On 16 August 1971, "old" Products International was merged into Golf Carts, Inc., and the name of the surviving corporation was changed to Products International, Inc. (hereinafter "new" Products International). Plaintiff never received shares of stock in either "old" Products International or "new" Products International.

In 1973, the assets of "new" Products International were sold in separate transactions to Pezetel, a Polish company, and Eddietron Leasing Corporation of the Piedmont Triad.

The trial court, sitting without a jury, found facts and concluded that plaintiff was entitled to recover an amount equal to the value of 15% of the stock of "old" Products International, and awarded judgment in favor of plaintiff in the amount of $52,511.25. From this judgment defendants have appealed.

Defendants bring forward 28 assignments of error on appeal, six of which are argued in their brief in four arguments. The rest are deemed abandoned. App. R. 28 (a).

We first discuss defendants' second argument based upon assignments of error numbers 26 and 27, by which defendants contend that the trial court erred in awarding damages to plaintiff based upon the value of a share of stock of "new" Products International as of 30 November 1973. Defendants contend that damages, if any, should be measured as of 17 March 1971, which is the date plaintiff tendered demand for 15% of the stock of "old" Products International. We disagree.

This is an action for damages for breach of contract. "As a general rule, the damages upon breach of contract are to be measured as of the date of the breach." 22 Am. Jur.2d, Damages, 52, p. 81. The trial court departed from the general rule for the reasons set out in the following findings of fact:

"30. No books were kept after November 30, 1970, which accurately reflect the separate operations of the merging corporations and none were kept after the merger from which the separate activity of the original Products International, Ltd. and the original Golf Carts Incorporated can be identified."

* * *

"40. From the books and records of the Corporation it is not possible to determine the relative value of a share of stock of Products International, Ltd. compared with a share of Golf Carts Incorporated as of 17 March 1971 (the date of demand) this is in no way due to any act or omission of the plaintiff but, is on the other hand, entirely due to the acts of the defendant Powell in causing all records to be consolidated and no value to be placed on the import contract of September 1970. R.D. Powell was fully aware of the claim of the plaintiff at the time of merger and was well aware that the exclusive import contract had a substantial value."

(Defendants are deemed to have abandoned their assignments of error based upon exceptions to these findings of fact, as noted supra.) In light of these findings, defendants will not be heard to complain of the trial court's action determining the value of the stock at issue based upon the consideration received by defendants from a sale of the assets of the merged corporation subsequent to their breach of the contract with plaintiff. We think it would be unconscionable to apply the rule for measurement of damages urged upon us by defendant. To do so would impose upon plaintiff a burden of proof made impossible by defendants' deliberate conduct relating to their accounting procedures. There is considerable authority, in cases dealing with breach of contract to deliver stocks or bonds or for conversion of stocks or bonds, for measuring damages based on valuation at a time subsequent to the commission of the wrongful act. See Annot. 161 A.L.R. 316, et seq. (1946). Furthermore, in at least one jurisdiction in cases involving conversion of stock, damages have been measured by the consideration paid to the wrongdoer by a subsequent purchaser of the converted stock. See Topzant v. Koshe, 242 Wis. 585, 9 N.W.2d 136 (1943); Price v. Ross, 62 Wis.2d 335, 214 N.W.2d 770 (1974) (failure to assign franchise agreement); see also Frey v. Frankel, 443 F.2d 1240 (10th Cir. 1971). That the instant action was for breach of contract rather than conversion is an insignificant distinction for purposes of this discussion. The subject of the action in either case is the failure to deliver stock. In the case sub judice, the ascertainment of damages at the time of defendants' wrongful conduct was rendered impossible by defendants, through no fault of the plaintiff; this, in our opinion, warranted the damage measurement adopted by the trial court. Defendants' assignments of error numbers 26 and 27 are overruled.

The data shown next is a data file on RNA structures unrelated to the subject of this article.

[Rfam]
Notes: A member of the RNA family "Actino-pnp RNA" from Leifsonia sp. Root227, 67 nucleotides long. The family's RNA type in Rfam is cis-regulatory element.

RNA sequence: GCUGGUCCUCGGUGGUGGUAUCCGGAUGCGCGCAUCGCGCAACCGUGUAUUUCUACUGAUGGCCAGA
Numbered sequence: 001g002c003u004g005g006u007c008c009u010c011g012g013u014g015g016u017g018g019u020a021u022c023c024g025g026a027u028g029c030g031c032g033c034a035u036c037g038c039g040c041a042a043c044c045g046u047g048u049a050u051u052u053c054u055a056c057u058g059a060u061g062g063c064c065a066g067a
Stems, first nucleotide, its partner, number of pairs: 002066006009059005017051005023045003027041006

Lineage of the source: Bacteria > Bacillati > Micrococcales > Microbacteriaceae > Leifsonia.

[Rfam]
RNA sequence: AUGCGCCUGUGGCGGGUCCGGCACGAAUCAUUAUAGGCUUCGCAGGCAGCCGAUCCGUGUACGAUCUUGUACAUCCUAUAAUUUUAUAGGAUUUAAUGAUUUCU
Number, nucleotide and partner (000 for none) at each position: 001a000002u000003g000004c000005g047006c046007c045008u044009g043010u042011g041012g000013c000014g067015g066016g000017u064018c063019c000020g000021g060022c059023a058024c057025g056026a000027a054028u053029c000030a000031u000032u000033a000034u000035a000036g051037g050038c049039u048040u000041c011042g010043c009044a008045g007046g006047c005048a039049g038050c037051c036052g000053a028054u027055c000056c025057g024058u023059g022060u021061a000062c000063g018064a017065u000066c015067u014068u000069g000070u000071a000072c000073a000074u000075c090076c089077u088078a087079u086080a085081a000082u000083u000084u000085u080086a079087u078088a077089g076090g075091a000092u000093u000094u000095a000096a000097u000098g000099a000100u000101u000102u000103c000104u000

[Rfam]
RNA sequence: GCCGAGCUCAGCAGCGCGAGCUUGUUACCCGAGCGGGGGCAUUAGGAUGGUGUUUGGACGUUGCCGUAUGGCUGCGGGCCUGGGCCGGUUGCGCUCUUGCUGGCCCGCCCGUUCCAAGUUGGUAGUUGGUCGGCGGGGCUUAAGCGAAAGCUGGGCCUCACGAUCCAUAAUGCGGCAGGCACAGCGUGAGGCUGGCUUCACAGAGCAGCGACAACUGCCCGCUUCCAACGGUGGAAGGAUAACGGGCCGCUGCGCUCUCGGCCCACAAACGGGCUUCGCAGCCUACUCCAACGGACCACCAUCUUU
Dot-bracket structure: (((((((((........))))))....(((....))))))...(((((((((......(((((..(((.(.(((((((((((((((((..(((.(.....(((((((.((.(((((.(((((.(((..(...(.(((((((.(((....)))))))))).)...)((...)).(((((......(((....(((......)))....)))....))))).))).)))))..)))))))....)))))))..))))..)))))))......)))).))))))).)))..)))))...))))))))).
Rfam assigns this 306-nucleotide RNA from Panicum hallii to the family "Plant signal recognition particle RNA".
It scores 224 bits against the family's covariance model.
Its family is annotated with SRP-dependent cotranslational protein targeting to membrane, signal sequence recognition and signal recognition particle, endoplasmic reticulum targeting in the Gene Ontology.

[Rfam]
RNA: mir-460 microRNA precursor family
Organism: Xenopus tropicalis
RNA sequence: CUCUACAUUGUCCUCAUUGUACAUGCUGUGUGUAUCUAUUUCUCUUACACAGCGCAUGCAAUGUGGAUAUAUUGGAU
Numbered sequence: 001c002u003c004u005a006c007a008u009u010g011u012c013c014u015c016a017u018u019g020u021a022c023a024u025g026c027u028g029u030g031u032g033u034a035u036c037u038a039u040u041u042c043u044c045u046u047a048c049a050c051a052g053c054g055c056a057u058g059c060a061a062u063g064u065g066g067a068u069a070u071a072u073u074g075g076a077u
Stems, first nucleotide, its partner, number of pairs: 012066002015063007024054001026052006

In their first argument, covering assignments of error numbers 19 and 27, defendants challenge the trial court's finding of fact number 34 and the conclusion of law based thereon.

In finding of fact number 33, the validity of which is not challenged by this appeal, the court found that the 1973 liquidation of "new" Products International was for a total sum of $1,187,095.00. In the challenged finding of fact number 34, the court found as follows:

"34. $386,116.00 of the above amount represented physical assets owned and Golf Carts leases and sales originally belonging to Golf Carts, Inc. prior to the merger. $800,979.00 represented carts in inventory and the import contract and exclusive sales agreement originally held by Products International before the merger."

Based upon findings of fact numbers 33 and 34, the trial court concluded as a matter of law that 67% of the total sales price ($800,979 out of $1,187,095) was derived from the sale of assets of "old" Products International. Defendants contend that finding of fact number 34 is not supported by any evidence which was before the trial court, and thus does not support the court's conclusion of law.

Finding of fact number 34 essentially concerned an allocation of the assets of "new" Products International between its premerger predecessors, Golf Carts and "old" Products International, as a means of ascertaining the component value of "old" Products International in "new" Products International since, as further found by the court, plaintiff was entitled to recover 15% of the value of the stock in "old" Products International by virtue of his contract with the defendant Powell. The $800,979 figure represented the gross price paid by Pezetel for assets purchased from "new" Products International.

Plaintiff's expert witness, Dr. Thomas F. Keller, testified as to several methods of apportioning the assets between the two corporations, one of which used the gross sale figure, which was the method adopted by the trial court. Dr. Keller testified in part as follows: